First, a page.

London And North Western Railway 1846-1923
A new station was built in 1859 due to the increase of train traffic and was situated several hundred yards south of the original station. The old station was officially closed to passengers on 14 February 1859 and the new station opened on the same date. This station was further altered in 1874.
The voice of Viv Willis - local historian
Station dating about 1880
In 1858 the railway was being used so much that it became necessary to increase the number of lines going through Leighton. In order to do this it was necessary to close the old road level crossing which crossed the railway just north of the station.
The old road level crossing no longer in use
With the addition of the extra tracks signalling at the station became more complicated. So control of the station was divided between two signalboxes, 446 yards apart. These two boxes can be seen on the station plan below.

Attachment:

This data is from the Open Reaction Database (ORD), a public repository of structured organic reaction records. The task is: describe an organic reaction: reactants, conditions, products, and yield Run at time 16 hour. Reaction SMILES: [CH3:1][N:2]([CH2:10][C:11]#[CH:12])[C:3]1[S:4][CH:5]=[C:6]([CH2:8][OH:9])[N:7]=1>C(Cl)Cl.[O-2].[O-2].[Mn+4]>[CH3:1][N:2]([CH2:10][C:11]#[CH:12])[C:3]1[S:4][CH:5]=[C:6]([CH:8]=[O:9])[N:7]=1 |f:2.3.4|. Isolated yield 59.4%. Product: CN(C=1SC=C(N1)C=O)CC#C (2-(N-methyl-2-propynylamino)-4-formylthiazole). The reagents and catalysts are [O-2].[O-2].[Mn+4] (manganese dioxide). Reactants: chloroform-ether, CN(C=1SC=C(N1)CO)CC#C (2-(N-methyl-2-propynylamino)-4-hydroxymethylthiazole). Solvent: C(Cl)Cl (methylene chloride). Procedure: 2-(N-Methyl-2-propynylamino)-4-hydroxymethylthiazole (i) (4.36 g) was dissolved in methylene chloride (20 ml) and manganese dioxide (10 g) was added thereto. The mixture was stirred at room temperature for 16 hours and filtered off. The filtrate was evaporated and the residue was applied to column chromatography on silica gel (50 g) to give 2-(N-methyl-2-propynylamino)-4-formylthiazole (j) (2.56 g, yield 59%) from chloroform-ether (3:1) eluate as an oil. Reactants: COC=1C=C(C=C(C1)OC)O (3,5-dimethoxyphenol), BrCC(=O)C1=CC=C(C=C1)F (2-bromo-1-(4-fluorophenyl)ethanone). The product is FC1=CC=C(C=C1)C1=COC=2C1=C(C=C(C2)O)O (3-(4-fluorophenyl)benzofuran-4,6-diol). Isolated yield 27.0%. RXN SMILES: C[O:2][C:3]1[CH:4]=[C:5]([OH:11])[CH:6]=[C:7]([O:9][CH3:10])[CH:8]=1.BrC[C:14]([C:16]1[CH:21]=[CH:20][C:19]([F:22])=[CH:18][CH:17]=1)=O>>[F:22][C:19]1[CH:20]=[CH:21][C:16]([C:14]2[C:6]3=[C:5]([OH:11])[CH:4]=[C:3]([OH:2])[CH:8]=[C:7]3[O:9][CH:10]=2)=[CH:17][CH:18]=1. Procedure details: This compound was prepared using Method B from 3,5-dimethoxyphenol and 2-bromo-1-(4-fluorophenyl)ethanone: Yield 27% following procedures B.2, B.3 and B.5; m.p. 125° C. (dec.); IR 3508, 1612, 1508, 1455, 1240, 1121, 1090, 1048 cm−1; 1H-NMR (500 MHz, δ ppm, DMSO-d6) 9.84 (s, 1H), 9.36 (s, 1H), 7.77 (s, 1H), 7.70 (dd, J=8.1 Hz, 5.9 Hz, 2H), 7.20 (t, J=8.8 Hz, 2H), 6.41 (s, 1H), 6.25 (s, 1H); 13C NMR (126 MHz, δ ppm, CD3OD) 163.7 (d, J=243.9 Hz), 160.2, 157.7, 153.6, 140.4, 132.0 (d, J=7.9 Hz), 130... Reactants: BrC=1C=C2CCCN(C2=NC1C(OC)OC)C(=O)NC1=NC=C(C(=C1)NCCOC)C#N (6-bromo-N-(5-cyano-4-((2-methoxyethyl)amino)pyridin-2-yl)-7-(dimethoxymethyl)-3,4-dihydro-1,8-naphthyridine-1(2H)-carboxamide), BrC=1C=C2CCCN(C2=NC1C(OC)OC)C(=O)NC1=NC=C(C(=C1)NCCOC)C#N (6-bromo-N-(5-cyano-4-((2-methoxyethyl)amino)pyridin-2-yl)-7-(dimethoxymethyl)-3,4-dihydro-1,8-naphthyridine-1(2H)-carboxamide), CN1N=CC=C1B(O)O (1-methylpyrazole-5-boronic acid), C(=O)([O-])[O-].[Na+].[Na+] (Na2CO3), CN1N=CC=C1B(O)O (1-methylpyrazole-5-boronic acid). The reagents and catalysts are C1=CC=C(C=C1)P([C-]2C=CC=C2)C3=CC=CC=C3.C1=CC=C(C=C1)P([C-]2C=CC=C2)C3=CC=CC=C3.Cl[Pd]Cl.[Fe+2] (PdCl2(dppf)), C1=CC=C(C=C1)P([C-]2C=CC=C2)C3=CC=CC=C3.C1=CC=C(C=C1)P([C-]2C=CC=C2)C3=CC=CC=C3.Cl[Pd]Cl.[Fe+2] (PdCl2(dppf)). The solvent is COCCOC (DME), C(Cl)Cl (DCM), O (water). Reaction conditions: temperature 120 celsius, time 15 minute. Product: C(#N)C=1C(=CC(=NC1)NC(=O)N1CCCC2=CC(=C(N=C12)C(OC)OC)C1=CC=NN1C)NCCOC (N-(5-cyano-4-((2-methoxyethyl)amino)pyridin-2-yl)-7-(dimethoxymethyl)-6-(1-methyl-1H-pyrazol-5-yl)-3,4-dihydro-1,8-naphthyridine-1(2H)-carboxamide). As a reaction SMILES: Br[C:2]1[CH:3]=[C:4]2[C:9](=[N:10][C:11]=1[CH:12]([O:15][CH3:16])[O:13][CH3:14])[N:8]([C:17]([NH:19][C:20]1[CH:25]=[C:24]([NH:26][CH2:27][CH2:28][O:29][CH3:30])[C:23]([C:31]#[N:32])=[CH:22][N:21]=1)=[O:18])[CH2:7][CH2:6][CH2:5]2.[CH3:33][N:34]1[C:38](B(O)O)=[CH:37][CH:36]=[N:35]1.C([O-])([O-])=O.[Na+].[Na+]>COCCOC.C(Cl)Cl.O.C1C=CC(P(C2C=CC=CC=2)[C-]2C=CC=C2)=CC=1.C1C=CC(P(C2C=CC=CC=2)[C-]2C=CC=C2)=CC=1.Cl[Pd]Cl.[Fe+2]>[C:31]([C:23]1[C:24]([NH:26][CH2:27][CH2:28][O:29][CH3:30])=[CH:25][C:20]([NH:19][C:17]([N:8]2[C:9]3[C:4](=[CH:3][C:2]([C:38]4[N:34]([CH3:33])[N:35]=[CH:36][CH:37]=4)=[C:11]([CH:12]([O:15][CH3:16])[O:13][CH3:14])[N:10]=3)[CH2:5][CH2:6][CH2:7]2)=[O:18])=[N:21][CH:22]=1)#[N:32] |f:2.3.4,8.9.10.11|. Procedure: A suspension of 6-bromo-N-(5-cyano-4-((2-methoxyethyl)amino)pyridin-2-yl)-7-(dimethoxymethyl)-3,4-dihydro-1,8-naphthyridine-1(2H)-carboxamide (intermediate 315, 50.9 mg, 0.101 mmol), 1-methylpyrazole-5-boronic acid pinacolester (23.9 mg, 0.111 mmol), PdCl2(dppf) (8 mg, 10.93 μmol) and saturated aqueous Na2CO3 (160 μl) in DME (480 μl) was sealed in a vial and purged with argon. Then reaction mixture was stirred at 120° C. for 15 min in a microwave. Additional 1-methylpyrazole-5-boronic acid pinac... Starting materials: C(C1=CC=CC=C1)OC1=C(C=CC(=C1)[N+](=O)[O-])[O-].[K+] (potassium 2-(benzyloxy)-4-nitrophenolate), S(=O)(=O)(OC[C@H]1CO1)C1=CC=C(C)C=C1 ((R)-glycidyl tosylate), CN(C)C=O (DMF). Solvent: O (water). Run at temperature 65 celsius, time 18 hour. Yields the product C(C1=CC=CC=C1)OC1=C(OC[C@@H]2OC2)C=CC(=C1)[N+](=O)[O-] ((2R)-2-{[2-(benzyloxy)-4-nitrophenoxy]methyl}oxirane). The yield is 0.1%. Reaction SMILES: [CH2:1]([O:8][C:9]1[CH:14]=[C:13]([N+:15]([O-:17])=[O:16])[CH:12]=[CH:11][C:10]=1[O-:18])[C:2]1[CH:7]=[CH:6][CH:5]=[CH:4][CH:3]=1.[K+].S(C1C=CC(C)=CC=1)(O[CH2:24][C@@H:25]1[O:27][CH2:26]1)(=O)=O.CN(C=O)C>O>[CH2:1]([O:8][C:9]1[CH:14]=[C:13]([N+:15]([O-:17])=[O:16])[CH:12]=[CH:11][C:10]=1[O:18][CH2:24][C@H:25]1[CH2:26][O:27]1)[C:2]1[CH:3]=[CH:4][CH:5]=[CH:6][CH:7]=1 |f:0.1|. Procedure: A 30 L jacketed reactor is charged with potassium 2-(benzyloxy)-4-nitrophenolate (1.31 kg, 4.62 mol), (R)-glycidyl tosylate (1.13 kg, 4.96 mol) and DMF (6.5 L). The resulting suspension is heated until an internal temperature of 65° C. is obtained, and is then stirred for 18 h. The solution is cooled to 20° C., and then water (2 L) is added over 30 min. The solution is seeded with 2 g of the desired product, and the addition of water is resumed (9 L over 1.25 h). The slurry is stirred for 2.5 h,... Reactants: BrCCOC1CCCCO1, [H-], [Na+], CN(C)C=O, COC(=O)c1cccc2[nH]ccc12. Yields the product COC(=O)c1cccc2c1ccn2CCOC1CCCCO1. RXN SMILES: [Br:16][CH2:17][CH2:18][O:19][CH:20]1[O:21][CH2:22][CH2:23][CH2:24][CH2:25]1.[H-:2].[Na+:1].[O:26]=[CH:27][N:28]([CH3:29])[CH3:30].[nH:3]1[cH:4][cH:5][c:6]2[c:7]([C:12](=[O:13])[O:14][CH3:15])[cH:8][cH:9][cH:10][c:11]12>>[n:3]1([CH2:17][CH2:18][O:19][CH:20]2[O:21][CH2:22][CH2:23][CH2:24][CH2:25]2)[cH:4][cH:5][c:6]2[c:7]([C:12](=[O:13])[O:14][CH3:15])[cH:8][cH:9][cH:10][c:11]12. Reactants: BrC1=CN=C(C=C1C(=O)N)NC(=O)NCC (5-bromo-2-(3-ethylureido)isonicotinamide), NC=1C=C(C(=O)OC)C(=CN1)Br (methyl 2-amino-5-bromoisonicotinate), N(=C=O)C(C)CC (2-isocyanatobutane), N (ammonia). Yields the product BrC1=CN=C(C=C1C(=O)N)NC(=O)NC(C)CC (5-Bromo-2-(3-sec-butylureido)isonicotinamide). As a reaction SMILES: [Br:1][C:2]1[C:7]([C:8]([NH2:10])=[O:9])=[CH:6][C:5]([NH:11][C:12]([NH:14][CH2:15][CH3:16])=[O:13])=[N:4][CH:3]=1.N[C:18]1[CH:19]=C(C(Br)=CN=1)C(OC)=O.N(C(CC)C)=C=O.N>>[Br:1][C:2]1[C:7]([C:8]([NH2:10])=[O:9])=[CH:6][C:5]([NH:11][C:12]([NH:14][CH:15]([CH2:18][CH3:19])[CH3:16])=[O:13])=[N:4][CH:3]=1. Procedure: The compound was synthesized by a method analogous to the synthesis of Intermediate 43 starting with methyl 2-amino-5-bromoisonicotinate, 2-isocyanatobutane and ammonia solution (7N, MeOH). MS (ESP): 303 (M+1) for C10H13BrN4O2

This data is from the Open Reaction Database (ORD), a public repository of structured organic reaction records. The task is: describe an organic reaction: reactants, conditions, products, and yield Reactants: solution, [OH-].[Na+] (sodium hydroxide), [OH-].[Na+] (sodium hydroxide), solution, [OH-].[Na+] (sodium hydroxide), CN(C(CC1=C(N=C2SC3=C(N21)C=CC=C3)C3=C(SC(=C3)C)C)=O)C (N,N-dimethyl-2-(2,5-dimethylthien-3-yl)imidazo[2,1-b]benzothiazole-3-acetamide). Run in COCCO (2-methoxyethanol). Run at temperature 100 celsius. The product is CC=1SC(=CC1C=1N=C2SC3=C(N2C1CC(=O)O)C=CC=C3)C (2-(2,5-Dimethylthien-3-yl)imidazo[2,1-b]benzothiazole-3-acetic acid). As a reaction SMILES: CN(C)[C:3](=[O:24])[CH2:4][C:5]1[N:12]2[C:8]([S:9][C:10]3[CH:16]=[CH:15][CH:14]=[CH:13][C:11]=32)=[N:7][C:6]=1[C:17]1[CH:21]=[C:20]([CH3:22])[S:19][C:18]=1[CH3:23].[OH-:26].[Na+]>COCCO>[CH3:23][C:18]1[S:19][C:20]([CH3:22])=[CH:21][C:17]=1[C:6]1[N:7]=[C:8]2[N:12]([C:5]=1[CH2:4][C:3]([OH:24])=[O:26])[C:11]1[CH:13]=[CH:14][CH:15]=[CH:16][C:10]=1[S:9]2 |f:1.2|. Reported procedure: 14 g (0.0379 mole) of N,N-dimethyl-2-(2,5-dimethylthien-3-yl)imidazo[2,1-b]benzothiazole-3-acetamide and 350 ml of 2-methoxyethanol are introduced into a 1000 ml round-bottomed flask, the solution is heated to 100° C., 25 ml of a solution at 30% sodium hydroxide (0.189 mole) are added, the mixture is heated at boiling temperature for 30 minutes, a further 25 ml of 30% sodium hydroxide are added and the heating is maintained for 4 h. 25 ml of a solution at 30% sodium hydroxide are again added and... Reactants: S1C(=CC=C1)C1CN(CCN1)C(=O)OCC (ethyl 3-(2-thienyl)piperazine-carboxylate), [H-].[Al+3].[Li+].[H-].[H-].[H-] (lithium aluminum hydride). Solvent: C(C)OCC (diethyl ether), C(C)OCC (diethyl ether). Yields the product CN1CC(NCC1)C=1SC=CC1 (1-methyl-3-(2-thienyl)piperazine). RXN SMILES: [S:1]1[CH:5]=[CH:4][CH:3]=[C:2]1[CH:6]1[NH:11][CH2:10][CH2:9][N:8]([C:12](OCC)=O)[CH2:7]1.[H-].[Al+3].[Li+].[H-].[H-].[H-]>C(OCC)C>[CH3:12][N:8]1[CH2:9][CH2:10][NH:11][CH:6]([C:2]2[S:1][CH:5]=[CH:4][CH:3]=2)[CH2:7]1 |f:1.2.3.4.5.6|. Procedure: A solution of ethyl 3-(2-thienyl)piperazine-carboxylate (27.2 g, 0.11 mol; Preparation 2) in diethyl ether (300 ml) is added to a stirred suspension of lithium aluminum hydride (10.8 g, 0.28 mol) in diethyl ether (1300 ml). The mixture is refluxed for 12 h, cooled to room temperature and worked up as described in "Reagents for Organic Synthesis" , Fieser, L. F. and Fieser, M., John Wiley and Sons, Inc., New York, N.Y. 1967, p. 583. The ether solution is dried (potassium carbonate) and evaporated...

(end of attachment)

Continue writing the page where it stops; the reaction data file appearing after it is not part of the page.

Timetables were published in the local newspaper and the entry in the Leighton Buzzard Observer for 1863 shows that there were 11 trains stopping at Leighton, to and from London. Single fares were 7 shillings (35p) first class, 4 shillings and 6 pence (22.5p) second class and 3 shillings and 4 pence (17p) for third class. Non-stop trains, averaging just under 40 miles per hour, completed the journey to London in about 60 minutes, an improvement on the 1 hour 50 minutes a fast train took in 1839 and about double the time it takes today.
Station Name - Both the original station and the 1859 one were called simply "Leighton" until 1911 when the station was renamed "Leighton Buzzard"
Leighton Buzzard station sign
Station Masters 1883 the station master was George Thomas Cable

1921 the station master was Mr H F Seabrook

Population In 1859 when the extra tracks were added the population of Leighton Buzzard was 5,774. In 1911, when the station was renamed, the population of Leighton Buzzard had grown to 9,044